The proprietary NVIDIA driver is incompatible with the nouveau driver and needs to be disabled before installation can continue.
Disable the nouveau driver by creating a blacklist file under /etc/modprobe.d and reboot.
sudo mkdir /etc/modprobe.d printf "blacklist nouveau \noptions nouveau modeset=0 \n" | sudo tee --append /etc/modprobe.d/disable-nouveau.conf
Reboot the system and log back in. It is normal for the graphical environment to not start with no NVIDIA driver loaded.
The NVIDIA installer will be directed to install files under /opt/nvidia as much as possible to keep its contents isolated from the rest of the Clear Linux OS files under /usr.
A terminal not running on /dev/tty1 is useful to view uninterrupted installation progress. Switch to a secondary virtual terminal by pushing CTRL + ALT + F2 or remotely login over SSH.
Configure the dynamic linker to look for and cache shared libraries under /opt/nvidia/lib and /opt/nvidia/lib32 where the NVIDIA installer will place libraries.
echo "include /etc/ld.so.conf.d/*.conf" | sudo tee --append /etc/ld.so.conf sudo mkdir /etc/ld.so.conf.d printf "/opt/nvidia/lib \n/opt/nvidia/lib32 \n" | sudo tee --append /etc/ld.so.conf.d/nvidia.conf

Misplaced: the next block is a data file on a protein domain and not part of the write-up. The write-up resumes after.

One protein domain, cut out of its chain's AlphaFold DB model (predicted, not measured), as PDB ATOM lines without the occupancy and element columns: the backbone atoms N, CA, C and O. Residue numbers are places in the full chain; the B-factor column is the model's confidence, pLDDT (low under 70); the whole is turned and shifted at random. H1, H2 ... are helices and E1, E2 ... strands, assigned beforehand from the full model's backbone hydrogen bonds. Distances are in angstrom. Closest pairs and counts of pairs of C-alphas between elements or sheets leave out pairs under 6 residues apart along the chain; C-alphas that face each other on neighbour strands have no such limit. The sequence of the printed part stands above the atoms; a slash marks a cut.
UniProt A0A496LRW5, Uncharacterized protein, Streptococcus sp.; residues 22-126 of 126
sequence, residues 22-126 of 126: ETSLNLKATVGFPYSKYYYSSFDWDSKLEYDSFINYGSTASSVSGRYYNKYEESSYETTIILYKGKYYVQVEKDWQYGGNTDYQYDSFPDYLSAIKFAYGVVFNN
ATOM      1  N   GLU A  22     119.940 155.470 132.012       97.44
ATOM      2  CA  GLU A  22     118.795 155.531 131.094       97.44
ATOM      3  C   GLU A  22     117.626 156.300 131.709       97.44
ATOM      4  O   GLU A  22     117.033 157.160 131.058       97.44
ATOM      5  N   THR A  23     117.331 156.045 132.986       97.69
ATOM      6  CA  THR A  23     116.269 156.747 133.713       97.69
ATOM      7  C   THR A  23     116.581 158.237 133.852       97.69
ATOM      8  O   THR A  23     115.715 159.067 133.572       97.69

Navigate into the directory where the NVIDIA installer was downloaded.
Run the installer with the advanced options below.
sudo ./NVIDIA-Linux-x86_64-<VERSION>.run \ --utility-prefix=/opt/nvidia \ --opengl-prefix=/opt/nvidia \ --compat32-prefix=/opt/nvidia \ --compat32-libdir=lib32 \ --x-prefix=/opt/nvidia \ --documentation-prefix=/opt/nvidia \ --no-precompiled-interface \ --no-nvidia-modprobe \ --no-distro-scripts \ --force-libglx-indirect \ --dkms \ --silent
The graphical interface may automatically start after the NVIDIA driver is loaded. Return to the working terminal and log back in if necessary.
Validate the nvidia kernel modules are loaded.
lsmod | grep ^nvidia
Run a Clear Linux OS system verification to restore files that the NVIDIA installer likely deleted.
sudo swupd verify --quick --fix --bundles=lib-opengl
The NVIDIA software places some files under the /usr subdirectory which are not managed by Clear Linux OS and conflict with the Clear Linux OS stateless design. Although a limited version of swupd verify –fix is ran above, other uses of the swupd verify –fix command should be avoided with the proprietary NVIDIA drivers installed.
The NVIDIA drivers and associated software can be uninstalled and nouveau driver restored by:
Remove the previously created file /etc/modprobe.d that prevents nouveau from loading.
sudo rm /etc/modprobe.d/disable-nouveau.conf
Run the sudo /opt/nvidia/bin/nvidia-uninstall
Follow the prompts on the screen and reboot the system.
- The NVIDIA driver places installer and uninstaller logs under /var/log/nvidia-install and /var/log/nvidia-uninstall.
- NVIDIA-Linux-x86_64-<VERSION>.run --advanced-options shows many parameters to control installation behavior.
- NVIDIA-Linux-x86_64-<VERSION>.run --extract-only extracts installation files into a directory named NVIDIA-Linux-x86_64-<VERSION>.